Before our departure from Rome, my father, unbeknown to me, had taken Elfriede aside and given her a small sum, telling her that she should use it for postage stamps to write to both families. The money would have sufficed for writing by special delivery all her life and more. Elfriede deeply appreciated the gesture.
This and similar episodes must be seen in relation to my wish to live within my professorial salary of about two thousand lire a month. My father, who was more practical, decided to add a substantial monthly supplement to my salary. When I refused to accept this, he instructed Bindo Rimini: "Go to your cousin and tell him he is not only a fool, but also rude." My father was quite right. The sum was trifling for him; it pleased him to give it to us, and it helped to make our life more pleasant. Furthermore, neither Elfriede nor I was lazy or spendthrift. After a while, I realized that instead of being haughty with my father, I should be grateful and thank him.
Immediately after our arrival in Palermo, we started exploring its surroundings. It was an exceptionally cold spell; there was even snow on some of the mountains, a most unusual condition. Later, however, we became fully acquainted with the extraordinary beauty of that part of Sicily.
On our first vacation, we decided to go on a true honeymoon trip, skiing in the Dolomites. At that time there were no ski lifts, and one climbed using sealskins; but we really enjoyed our avocation of crosscountry skiing. We went around the Sella group carrying our rucksacks and sleeping in small hotels or huts. In one of them, our room remained quite cold in spite of an electric heater. I examined it and changed the
connections of its resistors from series to parallel, quadrupling the heat output. Elfriede admired the power of physics, but the next day the innkeeper made a scene because we had used too much power.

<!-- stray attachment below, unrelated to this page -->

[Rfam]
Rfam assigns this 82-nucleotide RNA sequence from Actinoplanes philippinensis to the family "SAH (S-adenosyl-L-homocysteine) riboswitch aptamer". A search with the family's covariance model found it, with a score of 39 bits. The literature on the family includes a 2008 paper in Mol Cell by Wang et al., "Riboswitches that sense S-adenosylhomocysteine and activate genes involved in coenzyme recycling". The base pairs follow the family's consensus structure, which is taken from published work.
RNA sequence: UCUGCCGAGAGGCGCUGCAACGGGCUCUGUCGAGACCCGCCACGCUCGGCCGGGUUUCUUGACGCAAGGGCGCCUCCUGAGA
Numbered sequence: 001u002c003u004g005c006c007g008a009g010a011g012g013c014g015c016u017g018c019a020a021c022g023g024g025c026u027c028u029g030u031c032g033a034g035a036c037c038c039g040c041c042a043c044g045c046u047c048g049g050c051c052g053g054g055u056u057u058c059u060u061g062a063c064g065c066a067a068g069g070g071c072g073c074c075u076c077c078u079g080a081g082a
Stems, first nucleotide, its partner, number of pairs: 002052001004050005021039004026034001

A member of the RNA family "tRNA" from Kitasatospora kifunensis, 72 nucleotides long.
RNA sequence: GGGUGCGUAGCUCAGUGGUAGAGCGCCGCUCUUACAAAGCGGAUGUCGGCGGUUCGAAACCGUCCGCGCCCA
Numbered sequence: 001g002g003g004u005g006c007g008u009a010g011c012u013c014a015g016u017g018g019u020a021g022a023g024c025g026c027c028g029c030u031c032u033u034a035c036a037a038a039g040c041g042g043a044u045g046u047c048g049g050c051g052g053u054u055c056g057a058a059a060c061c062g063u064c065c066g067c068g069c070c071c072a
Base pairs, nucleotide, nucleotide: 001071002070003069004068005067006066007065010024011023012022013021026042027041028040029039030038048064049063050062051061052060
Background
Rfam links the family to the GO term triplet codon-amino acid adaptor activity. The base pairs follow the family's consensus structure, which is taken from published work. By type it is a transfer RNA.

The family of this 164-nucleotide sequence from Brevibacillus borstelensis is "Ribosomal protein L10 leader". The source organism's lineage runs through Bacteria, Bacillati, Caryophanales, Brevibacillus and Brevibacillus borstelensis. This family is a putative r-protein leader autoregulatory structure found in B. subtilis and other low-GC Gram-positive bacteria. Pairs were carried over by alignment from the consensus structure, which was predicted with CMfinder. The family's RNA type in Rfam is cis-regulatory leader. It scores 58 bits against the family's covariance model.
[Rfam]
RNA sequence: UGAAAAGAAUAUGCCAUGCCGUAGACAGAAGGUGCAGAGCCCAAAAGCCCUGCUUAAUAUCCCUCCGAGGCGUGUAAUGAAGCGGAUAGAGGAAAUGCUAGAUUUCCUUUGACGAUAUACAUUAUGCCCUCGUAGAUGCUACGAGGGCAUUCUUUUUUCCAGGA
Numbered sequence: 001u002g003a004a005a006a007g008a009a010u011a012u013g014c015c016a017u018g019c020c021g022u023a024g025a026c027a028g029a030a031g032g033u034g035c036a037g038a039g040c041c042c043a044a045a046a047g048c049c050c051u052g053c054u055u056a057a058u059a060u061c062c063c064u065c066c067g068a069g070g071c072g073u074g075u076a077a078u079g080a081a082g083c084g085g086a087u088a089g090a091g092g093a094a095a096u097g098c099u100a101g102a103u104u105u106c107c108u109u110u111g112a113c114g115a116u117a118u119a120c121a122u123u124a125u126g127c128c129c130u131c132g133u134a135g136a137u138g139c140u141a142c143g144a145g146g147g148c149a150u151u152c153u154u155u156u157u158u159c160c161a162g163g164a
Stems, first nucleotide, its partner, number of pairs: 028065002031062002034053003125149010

Finally, we returned to Palermo to stay for a longer period. We started by making an official round of visits to the dean and the rector, who was most cordial. The dean was not at home, but his wife was, and she received us in a friendly way. We noticed her conspicuous beautiful and brilliant red hair and began a polite social conversation. After suitable platitudes, she offered us some karkade, an infusion of an Ethiopian plant that in those times of sanctions by the League of Nations was supposed to replace tea. It was deep red and had a flavor new to us. Caught by surprise, we found it hardly drinkable. A look between us showed us that we had had the same thought: perhaps it was used to dye our hostess's hair.
No less than mine, Elfriede's life had changed radically with her marriage and coming to Palermo. She was no more "La Spiro," but Signora Segrè. However, we had not changed our fundamental habits of first working hard and then finding our recreation in the mountains or in touring. In the beginning we did not own a car, but we soon acquired one and drove it down from Rome to Palermo. I had thus repeated a good part of the itinerary I had covered with Rasetti in 1929, but we could not enter the Palazzo Cimbrone at Ravello because Greta Garbo and Leopold Stokowski had rented it and locked themselves up in it.